We, thus, reject the contention that we should view the hearing as having been completed, with the exception of the judge's decision, when counsel first completed their summations on July 23, 2010. Or, stated another way, we reject the argument that the judge was obligated to decide the matter based only on the testimony of Drs. Goldwasser, Ellick and Lorah. Judges have long had the inherent power to appoint independent experts, Finn v. Mayor & Council of Norwood, 227 N.J. Super. 69, 74 (App. Div. 1988) -- a power now codified in N.J.R.E. 614 --when the court deems it appropriate to enhance the presentation and understanding of the matter at issue, Matter of C.A., 146 N.J. 71, 109 (1996); Bowen v. Bowen, 96 N.J. 36, 52 (1984). In exercising that power, the judge found that Dr. Goldwasser and F.D. had a communication problem -- a finding deserving of our deference -- and he remedied that unfortunate circumstance by directing the examination of F.D. by Dr. Harris. We find no abuse of discretion in the actions taken by the judge in this unusual situation.
F.D. also argues that the judge's findings were not supported by credible evidence. We also disagree with this argument.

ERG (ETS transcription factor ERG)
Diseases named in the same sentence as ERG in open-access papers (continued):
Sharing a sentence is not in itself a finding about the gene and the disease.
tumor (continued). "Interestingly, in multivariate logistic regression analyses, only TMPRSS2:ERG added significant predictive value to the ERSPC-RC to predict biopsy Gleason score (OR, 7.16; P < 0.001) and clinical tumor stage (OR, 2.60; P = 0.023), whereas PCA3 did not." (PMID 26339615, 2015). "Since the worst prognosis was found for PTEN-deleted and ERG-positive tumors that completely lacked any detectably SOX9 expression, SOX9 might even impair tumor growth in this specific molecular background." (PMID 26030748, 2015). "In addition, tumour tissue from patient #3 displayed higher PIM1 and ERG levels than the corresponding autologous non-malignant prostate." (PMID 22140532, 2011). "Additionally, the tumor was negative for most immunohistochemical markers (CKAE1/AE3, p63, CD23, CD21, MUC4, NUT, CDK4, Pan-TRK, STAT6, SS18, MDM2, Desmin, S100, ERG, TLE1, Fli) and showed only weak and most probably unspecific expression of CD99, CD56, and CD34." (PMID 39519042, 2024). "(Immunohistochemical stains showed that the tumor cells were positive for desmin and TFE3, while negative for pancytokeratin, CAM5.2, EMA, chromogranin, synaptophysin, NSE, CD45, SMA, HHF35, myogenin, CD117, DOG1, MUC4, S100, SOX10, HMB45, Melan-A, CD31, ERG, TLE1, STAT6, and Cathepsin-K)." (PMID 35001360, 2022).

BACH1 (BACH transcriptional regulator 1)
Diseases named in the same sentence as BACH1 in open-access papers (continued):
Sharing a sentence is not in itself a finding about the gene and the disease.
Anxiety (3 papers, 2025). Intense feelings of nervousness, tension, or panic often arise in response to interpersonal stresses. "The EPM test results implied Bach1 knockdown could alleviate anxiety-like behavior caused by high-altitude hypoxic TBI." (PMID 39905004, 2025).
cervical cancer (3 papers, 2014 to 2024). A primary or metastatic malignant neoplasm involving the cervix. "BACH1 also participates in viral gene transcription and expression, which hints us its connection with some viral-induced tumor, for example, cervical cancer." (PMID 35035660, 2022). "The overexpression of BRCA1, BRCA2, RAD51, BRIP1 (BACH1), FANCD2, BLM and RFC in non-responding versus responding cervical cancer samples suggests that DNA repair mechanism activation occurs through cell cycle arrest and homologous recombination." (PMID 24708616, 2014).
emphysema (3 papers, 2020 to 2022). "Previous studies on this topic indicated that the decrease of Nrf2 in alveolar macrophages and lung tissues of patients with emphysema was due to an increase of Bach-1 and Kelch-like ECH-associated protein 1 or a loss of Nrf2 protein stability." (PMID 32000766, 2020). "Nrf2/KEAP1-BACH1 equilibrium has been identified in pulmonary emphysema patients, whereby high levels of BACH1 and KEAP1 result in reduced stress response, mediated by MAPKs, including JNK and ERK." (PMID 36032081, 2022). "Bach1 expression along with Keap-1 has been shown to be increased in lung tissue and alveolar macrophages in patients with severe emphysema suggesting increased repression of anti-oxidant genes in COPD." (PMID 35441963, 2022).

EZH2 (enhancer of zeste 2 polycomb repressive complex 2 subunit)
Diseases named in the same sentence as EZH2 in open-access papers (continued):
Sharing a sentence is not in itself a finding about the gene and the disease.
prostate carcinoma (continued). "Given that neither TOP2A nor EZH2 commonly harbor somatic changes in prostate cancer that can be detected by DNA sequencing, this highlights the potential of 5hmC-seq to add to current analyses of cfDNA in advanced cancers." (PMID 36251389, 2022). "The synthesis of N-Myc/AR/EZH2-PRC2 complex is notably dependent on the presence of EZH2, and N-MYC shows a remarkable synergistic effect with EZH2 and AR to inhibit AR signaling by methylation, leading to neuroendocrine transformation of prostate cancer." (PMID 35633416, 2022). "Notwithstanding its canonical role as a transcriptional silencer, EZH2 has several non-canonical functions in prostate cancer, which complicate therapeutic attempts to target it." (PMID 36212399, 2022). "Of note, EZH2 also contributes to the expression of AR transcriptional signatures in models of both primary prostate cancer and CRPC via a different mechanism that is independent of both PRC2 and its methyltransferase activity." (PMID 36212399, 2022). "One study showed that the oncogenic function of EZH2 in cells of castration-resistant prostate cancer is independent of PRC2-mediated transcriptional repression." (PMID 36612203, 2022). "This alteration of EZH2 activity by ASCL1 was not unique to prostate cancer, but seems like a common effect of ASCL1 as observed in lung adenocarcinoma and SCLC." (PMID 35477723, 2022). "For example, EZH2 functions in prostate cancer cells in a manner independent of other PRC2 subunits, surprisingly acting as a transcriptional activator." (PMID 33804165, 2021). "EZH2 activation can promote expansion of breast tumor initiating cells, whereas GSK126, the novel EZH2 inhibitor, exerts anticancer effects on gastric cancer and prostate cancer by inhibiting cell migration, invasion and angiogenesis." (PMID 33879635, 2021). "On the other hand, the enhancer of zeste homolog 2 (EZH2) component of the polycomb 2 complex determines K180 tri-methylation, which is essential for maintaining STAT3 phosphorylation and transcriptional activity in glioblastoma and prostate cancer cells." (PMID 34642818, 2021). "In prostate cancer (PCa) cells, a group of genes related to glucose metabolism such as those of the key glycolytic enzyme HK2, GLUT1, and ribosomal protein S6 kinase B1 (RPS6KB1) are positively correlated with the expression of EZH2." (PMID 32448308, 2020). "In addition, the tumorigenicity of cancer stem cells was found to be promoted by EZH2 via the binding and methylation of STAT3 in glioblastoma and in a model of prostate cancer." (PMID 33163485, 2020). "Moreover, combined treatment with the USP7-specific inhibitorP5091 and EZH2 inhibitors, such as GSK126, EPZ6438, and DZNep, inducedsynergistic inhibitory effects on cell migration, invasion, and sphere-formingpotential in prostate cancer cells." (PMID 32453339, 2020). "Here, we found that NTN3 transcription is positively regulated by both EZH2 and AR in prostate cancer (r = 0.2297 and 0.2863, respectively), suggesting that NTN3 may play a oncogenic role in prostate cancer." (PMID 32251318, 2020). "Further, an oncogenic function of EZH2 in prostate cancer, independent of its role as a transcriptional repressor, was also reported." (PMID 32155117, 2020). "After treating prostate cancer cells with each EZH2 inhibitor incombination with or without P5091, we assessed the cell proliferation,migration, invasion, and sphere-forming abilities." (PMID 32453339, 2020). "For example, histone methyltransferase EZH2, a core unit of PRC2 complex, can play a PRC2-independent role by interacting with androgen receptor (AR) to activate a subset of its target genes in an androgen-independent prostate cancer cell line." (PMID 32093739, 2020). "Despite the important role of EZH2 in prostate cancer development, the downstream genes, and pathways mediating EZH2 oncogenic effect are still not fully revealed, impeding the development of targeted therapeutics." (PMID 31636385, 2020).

The judge relied upon the testimony of Dr. Harris, finding that F.D. suffers from: a mental abnormality, a personality disorder that affects him emotionally, cognitively, [and predisposes him to] acts of sexual violence. Dr. Harris diagnosed [F.D.] with Axis-I paraphilia NOS coercion not exclusive, alcohol dependence, cocaine dependence; Axis-II, antisocial personality disorder, mild mental retardation, and . . . met five of the seven criteria for antisocial personality disorder. He failed to conform his social norms, deceitful, conning others for personal profit or pleasure, impulsive, failure to plan ahead, irritable, aggressive. Repeat of physical fights, assaults, reckless disregard for the safety of others. And that these . . . mental conditions do not spontaneously remit. They can only be mitigated by way of treatment.